MAFS.K12.MP.5.1 (Archived Standard): Use appropriate tools strategically.

Mathematically proficient students consider the available tools when solving a mathematical problem. These tools might include pencil and paper, concrete models, a ruler, a protractor, a calculator, a spreadsheet, a computer algebra system, a statistical package, or dynamic geometry software. Proficient students are sufficiently familiar with tools appropriate for their grade or course to make sound decisions about when each of these tools might be helpful, recognizing both the insight to be gained and their limitations. For example, mathematically proficient high school students analyze graphs of functions and solutions generated using a graphing calculator. They detect possible errors by strategically using estimation and other mathematical knowledge. When making mathematical models, they know that technology can enable them to visualize the results of varying assumptions, explore consequences, and compare predictions with data. Mathematically proficient students at various grade levels are able to identify relevant external mathematical resources, such as digital content located on a website, and use them to pose or solve problems. They are able to use technological tools to explore and deepen their understanding of concepts.
MAFS.K12.MP.6.1 (Archived Standard):

Attend to precision.

Mathematically proficient students try to communicate precisely to others. They try to use clear definitions in discussion with others and in their own reasoning. They state the meaning of the symbols they choose, including using the equal sign consistently and appropriately. They are careful about specifying units of measure, and labeling axes to clarify the correspondence with quantities in a problem. They calculate accurately and efficiently, express numerical answers with a degree of precision appropriate for the problem context. In the elementary grades, students give carefully formulated explanations to each other. By the time they reach high school they have learned to examine claims and make explicit use of definitions.

ELD.K12.ELL.SI.1: English language learners communicate for social and instructional purposes within the school setting.
ELD.K12.ELL.SS.1: English language learners communicate information, ideas and concepts necessary for academic success in the content area of Social Studies.
HE.912.C.2.4: Evaluate how public health policies and government regulations can influence health promotion and disease prevention.
Clarifications:
Seat-belt enforcement, underage alcohol sales, reporting communicable diseases, child care, and AED availability.
Related Access Points
Name Description
HE.912.C.2.In.d: Describe how public-health policies and government regulations can influence health promotion and disease prevention, such as enforcing seat-belt laws, preventing underage alcohol sales, and reporting communicable diseases.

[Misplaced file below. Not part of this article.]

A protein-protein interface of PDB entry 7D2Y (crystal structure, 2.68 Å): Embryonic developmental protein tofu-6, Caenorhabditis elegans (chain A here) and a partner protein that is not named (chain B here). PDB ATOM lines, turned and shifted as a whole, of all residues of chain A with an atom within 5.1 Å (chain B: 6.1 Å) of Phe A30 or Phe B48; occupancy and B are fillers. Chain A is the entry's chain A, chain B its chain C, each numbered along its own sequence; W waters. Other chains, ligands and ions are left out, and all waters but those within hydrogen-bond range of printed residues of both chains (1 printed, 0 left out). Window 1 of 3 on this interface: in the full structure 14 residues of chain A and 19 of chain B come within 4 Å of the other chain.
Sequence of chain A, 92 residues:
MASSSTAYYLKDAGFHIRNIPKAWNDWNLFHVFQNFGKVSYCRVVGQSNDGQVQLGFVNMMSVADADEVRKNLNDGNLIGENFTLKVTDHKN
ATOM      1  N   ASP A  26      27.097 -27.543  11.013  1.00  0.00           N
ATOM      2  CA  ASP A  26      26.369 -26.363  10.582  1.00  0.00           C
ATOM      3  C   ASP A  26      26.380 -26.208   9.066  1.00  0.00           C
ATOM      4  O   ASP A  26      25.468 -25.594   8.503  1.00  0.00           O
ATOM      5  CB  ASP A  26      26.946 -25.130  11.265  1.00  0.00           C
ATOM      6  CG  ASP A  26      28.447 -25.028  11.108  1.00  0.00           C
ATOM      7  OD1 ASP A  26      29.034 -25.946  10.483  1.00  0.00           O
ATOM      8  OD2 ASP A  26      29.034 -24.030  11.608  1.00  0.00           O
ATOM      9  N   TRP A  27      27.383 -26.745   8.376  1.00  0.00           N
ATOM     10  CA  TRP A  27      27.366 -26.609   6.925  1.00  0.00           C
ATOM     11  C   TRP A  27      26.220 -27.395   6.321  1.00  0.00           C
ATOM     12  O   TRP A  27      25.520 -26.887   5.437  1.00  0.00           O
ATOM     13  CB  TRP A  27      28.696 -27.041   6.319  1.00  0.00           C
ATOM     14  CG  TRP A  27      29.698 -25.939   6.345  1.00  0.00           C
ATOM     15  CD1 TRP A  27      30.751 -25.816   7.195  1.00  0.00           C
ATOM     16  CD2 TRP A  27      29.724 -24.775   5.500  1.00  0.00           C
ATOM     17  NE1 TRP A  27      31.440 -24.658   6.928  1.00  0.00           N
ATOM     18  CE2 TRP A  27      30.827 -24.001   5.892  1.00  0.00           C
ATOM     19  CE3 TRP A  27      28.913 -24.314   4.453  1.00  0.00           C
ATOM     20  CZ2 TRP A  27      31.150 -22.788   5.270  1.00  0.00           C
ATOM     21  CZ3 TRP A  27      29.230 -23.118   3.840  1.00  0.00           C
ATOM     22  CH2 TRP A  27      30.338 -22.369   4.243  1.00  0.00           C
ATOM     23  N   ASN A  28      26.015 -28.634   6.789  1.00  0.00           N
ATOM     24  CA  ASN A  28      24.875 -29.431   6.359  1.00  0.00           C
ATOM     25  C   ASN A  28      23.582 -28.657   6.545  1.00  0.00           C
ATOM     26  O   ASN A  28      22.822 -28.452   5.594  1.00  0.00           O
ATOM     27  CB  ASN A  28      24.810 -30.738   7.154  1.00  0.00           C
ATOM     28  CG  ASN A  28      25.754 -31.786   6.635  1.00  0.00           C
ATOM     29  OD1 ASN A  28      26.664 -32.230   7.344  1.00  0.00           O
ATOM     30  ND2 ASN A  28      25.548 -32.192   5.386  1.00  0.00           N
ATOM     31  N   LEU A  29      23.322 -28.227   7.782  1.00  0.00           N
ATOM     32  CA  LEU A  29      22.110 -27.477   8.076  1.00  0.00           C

HE.912.C.2.Su.d: Identify ways school and public-health policies can influence health promotion and disease prevention, such as enforcing seat-belt laws, preventing underage alcohol sales, and reporting communicable diseases.
HE.912.C.2.Pa.d: Recognize ways selected school and public-health policies can influence health promotion and disease prevention, such as enforcing seat-belt laws, preventing underage alcohol sales, and assessing health status.




General Course Information and Notes

GENERAL NOTES

Access Courses: Access courses are intended only for students with a significant cognitive disability. Access courses are designed to provide students with access to the general curriculum. Access points reflect increasing levels of complexity and depth of knowledge aligned with grade-level expectations. The access points included in access courses are intentionally designed to foster high expectations for students with significant cognitive disabilities.

Access points in the subject areas of science, social studies, art, dance, physical education, theatre, and health provide tiered access to the general curriculum through three levels of access points (Participatory, Supported, and Independent). Access points in English language arts and mathematics do not contain these tiers, but contain Essential Understandings (or EUs). EUs consist of skills at varying levels of complexity and are a resource when planning for instruction.

English Language Development ELD Standards Special Notes Section:

Teachers are required to provide listening, speaking, reading and writing instruction that allows English language learners (ELL) to communicate information, ideas and concepts for academic success in the content area of Social Studies.  For the given level of English language proficiency and with visual, graphic, or interactive support, students will interact with grade level words, expressions, sentences and discourse to process or produce language necessary for academic success. The ELD standard should specify a relevant content area concept or topic of study chosen by curriculum developers and teachers which maximizes an ELL’s need for communication and social skills. To access an ELL supporting document which delineates performance definitions and descriptors, please click on the following link: https://cpalmsmediaprod.blob.core.windows.net/uploads/docs/standards/eld/ss.pdf.